Bullies no-shows in schools’ 1st paired year
Martinez, Gomez plan for increased K-8 coordination next year at Wests

       A year ago, when the District 11 Board of Education was mulling the idea of putting an elementary school in the same building with West Middle School, several anguished parents warned about bullying from the older children.

Courtney Martinez, a West Middle School sixth-grader helps organize an activity for teacher Connie Maier's West Elementary School third-grade class in the building's jointly used library April 16.
Westside Pioneer photo

       The board combined the schools anyway, and as West Elementary (grades K-5) and West Middle School (6-8) near the completion of their first year together, there has been exactly one report of abusive behavior between children in the two schools. But it wasn't what might have been expected.
       “An elementary school student kicked a middle-school kid,” reported Clay Gomez, principal of West Middle School. Overall this year, he said, “we have been able to make it work. Kids beating up younger kids didn't happen.”
       Moreover, the older West students frequently help as aides in the elementary school classrooms or during special activities. “Some of my kids were more boisterous, and being aides has helped them become more responsible,” Gomez said.
       From the standpoint of the elementary school, Principal Terry Martinez described the parents' early concerns as mainly “fear of the unknown.” The reality has been “lots of overlapping success stories.” And getting the help of middle-schoolers in elementary classrooms (an elective course for a quarter) “was one of those perks we didn't anticipate.”
       Specific steps were taken to prevent problems. There are separate school entrances, playground areas and restrooms, and students from the two schools are kept from mingling in the library.
       The evident first-year success took place despite district and school leaders having barely half a year to implement the plan - including major renovations last summer in the West building - after the board decision in February 2009. “The goal was to make something out of nothing,” Martinez recalled. “We did some planning, made some decisions that were right and made it work.”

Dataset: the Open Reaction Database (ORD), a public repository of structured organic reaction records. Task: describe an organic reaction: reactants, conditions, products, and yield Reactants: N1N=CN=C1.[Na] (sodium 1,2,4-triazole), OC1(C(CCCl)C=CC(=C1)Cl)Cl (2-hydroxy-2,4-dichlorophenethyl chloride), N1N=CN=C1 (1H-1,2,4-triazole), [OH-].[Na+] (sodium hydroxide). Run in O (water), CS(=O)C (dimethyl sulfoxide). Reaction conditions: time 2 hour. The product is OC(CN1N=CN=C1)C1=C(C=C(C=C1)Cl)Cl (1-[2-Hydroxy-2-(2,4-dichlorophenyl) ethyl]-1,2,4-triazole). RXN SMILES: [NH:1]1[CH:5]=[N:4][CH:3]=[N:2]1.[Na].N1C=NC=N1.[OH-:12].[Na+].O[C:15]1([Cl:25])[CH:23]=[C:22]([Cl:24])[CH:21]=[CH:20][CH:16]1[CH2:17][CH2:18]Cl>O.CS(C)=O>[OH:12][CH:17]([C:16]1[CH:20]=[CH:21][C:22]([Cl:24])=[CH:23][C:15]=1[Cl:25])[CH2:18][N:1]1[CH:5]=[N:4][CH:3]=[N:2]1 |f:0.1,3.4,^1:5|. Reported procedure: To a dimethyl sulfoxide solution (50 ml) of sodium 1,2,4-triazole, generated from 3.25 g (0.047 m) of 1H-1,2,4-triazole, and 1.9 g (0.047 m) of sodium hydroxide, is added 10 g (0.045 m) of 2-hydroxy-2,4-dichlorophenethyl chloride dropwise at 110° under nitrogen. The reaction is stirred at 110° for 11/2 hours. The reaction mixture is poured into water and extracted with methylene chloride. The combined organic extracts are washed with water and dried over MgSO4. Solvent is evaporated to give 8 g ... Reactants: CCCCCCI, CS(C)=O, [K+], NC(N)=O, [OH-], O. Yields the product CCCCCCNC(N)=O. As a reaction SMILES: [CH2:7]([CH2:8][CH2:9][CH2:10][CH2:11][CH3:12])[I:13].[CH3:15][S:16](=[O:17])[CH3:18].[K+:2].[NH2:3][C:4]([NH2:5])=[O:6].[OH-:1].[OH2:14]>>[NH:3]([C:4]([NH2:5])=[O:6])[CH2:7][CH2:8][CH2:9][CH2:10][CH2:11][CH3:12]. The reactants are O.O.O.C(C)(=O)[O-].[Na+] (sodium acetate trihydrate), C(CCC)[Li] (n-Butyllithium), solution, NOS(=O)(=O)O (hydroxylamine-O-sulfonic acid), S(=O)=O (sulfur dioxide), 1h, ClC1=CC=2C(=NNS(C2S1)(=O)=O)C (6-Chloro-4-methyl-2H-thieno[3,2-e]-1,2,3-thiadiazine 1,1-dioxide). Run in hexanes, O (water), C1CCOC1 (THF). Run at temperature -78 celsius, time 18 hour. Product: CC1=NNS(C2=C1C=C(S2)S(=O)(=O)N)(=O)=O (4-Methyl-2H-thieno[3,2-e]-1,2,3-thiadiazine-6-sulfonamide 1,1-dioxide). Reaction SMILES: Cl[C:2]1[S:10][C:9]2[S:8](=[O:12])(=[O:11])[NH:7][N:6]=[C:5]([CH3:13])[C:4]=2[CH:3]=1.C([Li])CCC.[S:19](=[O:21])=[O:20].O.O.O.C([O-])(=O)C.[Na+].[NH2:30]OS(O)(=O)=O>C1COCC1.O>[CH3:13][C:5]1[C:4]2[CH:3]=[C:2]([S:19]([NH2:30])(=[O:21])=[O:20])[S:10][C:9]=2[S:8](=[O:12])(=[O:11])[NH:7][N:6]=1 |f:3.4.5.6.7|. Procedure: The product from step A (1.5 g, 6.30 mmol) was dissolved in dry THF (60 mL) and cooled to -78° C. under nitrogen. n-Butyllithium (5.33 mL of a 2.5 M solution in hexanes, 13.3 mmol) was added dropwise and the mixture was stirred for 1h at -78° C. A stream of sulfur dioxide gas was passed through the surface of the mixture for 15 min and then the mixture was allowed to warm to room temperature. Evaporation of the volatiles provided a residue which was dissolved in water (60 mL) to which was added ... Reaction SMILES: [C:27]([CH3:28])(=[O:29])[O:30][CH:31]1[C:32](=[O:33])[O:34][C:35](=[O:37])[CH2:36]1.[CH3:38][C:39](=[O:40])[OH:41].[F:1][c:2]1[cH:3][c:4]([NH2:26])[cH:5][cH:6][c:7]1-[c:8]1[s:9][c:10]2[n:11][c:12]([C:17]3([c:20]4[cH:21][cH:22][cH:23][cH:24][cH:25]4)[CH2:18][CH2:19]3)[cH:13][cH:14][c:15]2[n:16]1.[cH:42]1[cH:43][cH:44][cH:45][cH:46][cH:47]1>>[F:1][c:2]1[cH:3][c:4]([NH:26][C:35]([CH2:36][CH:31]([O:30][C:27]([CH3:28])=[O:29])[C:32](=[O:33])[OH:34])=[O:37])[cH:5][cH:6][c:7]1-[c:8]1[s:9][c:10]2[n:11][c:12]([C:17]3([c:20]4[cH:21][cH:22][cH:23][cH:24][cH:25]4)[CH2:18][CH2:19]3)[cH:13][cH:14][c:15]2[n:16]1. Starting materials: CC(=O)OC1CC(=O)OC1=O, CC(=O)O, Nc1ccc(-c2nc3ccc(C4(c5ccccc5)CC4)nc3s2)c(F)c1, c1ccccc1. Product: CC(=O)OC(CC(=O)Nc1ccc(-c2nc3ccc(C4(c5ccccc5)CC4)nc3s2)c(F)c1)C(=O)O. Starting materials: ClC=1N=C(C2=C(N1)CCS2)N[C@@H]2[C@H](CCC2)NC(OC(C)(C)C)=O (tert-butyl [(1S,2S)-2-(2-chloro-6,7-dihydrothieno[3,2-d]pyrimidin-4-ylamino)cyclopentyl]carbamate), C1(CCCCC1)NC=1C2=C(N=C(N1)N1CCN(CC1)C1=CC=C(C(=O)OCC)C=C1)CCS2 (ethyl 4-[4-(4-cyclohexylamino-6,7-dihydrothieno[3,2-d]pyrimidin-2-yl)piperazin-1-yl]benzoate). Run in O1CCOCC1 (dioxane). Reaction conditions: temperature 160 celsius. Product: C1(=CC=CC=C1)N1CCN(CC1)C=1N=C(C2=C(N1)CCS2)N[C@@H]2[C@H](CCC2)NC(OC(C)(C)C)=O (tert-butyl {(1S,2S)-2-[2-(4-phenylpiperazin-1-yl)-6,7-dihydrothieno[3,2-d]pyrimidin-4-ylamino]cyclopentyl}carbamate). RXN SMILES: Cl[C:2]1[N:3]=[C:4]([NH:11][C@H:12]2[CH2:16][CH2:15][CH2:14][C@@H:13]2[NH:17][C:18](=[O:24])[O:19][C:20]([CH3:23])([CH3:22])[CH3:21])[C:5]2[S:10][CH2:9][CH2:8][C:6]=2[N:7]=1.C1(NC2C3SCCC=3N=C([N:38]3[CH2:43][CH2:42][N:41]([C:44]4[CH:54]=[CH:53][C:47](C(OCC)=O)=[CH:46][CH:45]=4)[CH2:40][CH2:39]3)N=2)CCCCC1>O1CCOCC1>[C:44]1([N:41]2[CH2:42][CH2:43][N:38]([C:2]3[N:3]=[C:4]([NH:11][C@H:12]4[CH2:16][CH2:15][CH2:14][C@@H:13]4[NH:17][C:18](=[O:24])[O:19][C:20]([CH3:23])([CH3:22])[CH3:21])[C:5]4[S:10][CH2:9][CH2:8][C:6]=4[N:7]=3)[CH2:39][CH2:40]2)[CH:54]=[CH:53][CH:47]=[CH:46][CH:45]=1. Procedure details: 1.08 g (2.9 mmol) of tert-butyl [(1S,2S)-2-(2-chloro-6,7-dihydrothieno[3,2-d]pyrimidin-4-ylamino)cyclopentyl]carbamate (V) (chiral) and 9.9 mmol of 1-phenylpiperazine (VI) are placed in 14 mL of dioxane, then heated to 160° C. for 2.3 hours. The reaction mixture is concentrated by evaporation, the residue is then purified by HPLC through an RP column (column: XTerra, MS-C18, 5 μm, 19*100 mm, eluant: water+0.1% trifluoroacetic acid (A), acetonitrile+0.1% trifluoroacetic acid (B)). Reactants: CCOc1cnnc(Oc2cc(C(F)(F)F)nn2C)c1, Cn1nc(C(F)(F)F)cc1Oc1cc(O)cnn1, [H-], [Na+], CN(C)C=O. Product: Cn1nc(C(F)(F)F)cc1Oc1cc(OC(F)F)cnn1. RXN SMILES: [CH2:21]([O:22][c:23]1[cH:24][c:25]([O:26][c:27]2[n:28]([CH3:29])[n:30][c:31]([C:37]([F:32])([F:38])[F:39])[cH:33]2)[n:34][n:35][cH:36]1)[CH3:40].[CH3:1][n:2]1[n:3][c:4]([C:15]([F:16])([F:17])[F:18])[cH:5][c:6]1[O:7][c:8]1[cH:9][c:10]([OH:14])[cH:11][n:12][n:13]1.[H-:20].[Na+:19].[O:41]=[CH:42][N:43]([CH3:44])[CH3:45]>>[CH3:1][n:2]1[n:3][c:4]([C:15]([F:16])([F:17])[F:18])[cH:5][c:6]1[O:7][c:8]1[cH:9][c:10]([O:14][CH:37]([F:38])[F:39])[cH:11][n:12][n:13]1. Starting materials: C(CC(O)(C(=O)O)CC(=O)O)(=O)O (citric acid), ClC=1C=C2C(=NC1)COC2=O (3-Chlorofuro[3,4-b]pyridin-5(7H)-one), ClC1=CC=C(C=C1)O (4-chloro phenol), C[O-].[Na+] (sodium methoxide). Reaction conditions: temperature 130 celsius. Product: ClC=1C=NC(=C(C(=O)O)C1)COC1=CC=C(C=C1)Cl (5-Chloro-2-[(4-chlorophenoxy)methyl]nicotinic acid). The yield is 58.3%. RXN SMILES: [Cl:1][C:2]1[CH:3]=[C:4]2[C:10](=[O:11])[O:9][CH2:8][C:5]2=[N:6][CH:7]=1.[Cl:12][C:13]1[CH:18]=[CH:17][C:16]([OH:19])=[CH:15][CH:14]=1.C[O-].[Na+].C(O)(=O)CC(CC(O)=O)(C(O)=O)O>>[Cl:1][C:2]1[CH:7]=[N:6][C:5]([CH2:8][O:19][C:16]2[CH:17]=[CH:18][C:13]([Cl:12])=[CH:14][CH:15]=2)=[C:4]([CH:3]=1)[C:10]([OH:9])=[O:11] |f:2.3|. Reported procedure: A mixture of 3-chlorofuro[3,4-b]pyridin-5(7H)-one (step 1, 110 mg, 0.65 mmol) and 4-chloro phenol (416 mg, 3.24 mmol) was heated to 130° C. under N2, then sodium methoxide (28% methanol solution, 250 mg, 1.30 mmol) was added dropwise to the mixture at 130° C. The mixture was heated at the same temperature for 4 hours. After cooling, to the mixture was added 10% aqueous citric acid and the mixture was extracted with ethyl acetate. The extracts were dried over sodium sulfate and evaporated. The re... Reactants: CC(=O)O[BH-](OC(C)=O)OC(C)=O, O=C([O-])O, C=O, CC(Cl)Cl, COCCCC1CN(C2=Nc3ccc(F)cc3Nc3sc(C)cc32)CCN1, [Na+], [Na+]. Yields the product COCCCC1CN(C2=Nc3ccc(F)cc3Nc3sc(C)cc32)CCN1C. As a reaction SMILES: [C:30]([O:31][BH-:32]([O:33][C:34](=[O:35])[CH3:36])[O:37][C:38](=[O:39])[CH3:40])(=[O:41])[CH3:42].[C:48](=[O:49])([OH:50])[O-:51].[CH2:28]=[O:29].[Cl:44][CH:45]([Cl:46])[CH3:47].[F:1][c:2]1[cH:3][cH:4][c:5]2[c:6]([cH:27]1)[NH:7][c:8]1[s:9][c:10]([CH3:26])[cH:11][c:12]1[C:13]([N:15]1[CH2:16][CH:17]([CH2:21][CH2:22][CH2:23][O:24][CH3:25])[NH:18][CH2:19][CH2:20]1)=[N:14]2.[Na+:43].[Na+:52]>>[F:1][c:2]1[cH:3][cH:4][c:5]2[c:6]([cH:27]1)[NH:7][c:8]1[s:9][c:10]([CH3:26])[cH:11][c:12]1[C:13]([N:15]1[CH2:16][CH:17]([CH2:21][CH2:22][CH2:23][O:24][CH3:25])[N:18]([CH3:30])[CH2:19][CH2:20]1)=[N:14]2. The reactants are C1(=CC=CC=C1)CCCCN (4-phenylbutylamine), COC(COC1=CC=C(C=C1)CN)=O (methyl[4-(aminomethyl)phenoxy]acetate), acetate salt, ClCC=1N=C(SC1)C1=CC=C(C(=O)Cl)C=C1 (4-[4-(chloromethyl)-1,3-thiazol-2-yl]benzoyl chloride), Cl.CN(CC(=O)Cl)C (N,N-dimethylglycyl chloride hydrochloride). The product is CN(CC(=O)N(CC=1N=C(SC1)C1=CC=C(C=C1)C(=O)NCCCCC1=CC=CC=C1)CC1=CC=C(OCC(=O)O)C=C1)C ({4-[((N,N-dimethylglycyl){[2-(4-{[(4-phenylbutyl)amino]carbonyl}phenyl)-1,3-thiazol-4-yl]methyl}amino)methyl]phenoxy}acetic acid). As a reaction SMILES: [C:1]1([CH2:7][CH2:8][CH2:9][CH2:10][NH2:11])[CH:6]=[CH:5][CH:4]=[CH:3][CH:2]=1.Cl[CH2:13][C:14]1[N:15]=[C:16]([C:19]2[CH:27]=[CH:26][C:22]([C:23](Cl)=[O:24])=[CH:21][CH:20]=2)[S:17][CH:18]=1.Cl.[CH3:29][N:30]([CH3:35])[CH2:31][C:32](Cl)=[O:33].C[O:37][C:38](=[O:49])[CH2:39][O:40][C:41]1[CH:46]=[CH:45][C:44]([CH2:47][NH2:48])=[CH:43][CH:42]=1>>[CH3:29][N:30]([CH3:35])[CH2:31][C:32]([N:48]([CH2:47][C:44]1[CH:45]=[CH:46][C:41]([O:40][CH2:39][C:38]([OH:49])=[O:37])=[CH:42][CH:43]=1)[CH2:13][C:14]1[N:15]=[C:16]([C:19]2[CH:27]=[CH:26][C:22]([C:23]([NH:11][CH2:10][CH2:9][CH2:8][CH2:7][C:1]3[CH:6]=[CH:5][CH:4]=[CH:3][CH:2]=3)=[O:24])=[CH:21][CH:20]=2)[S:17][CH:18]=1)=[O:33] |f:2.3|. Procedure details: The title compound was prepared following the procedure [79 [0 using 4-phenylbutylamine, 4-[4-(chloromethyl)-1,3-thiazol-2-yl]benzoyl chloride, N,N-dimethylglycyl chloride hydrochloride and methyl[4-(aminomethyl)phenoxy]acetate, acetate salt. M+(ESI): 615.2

Looking to next year, he and Gomez would like to work toward a K-8 school but don't see it completely happening until 2011-2012. “We have tentative approval to use next year as more or less a planning year,” Martinez said.
       Some of the planning has already taken place, with the principals having visited three K-8 schools in Colorado and having held meetings to discuss the issues involved in meshing their programs.
       In May, they plan to talk with the school board. Two nitty-gritty areas that need addressing are curriculum and schedule. The goal with the curriculum is to ensure consistency in instruction. For example, “it would be helpful to know what math is going to look like, preschool through eighth grade,” Martinez said. Also, Gomez pointed out, sometimes middle school teachers find that students coming out of fifth grade don't have the expected levels of preparation
       Regarding schedule, the idea is for the two Wests to start and end around the same time. Currently, they follow the normal district arrangement, in which elementaries start about an hour before and end an hour earlier than middle school. This makes it difficult for staff members from the two schools to get together before or after school to talk about common concerns, Martinez and Gomez explained. Also, they said, the differing schedules make transportation difficult. This applies to parents with kids in the different schools, and even for middle school students who are supposed to walk younger siblings home.

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